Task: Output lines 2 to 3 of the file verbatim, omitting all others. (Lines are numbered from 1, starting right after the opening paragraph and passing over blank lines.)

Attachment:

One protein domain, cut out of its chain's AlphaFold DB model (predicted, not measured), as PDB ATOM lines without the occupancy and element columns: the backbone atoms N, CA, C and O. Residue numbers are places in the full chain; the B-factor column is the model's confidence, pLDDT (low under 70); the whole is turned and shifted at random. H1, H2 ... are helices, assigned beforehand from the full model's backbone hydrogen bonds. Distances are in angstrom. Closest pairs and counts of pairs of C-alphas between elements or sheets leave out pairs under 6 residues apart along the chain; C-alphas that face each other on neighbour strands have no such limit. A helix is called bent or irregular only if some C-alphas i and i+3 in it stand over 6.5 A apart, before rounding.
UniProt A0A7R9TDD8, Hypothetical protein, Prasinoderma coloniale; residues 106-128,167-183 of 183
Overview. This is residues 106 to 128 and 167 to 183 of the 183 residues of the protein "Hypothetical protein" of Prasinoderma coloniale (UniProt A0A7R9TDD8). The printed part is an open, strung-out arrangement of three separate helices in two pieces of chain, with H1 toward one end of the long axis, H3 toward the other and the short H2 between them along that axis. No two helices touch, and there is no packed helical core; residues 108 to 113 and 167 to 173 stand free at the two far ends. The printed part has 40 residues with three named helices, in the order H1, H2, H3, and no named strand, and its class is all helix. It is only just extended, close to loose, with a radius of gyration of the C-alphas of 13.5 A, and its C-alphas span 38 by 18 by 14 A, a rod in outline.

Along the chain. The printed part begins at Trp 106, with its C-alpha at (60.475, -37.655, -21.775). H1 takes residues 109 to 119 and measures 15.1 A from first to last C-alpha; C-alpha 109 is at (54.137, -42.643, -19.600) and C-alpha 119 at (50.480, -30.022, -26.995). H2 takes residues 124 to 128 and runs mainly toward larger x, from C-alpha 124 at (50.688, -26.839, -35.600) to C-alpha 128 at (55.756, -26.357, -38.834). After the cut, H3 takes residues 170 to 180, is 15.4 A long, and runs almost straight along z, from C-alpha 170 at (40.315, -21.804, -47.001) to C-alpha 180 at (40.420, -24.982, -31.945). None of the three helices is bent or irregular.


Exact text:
Overview. This is residues 106 to 128 and 167 to 183 of the 183 residues of the protein "Hypothetical protein" of Prasinoderma coloniale (UniProt A0A7R9TDD8). The printed part is an open, strung-out arrangement of three separate helices in two pieces of chain, with H1 toward one end of the long axis, H3 toward the other and the short H2 between them along that axis. No two helices touch, and there is no packed helical core; residues 108 to 113 and 167 to 173 stand free at the two far ends. The printed part has 40 residues with three named helices, in the order H1, H2, H3, and no named strand, and its class is all helix. It is only just extended, close to loose, with a radius of gyration of the C-alphas of 13.5 A, and its C-alphas span 38 by 18 by 14 A, a rod in outline.

Along the chain. The printed part begins at Trp 106, with its C-alpha at (60.475, -37.655, -21.775). H1 takes residues 109 to 119 and measures 15.1 A from first to last C-alpha; C-alpha 109 is at (54.137, -42.643, -19.600) and C-alpha 119 at (50.480, -30.022, -26.995). H2 takes residues 124 to 128 and runs mainly toward larger x, from C-alpha 124 at (50.688, -26.839, -35.600) to C-alpha 128 at (55.756, -26.357, -38.834). After the cut, H3 takes residues 170 to 180, is 15.4 A long, and runs almost straight along z, from C-alpha 170 at (40.315, -21.804, -47.001) to C-alpha 180 at (40.420, -24.982, -31.945). None of the three helices is bent or irregular.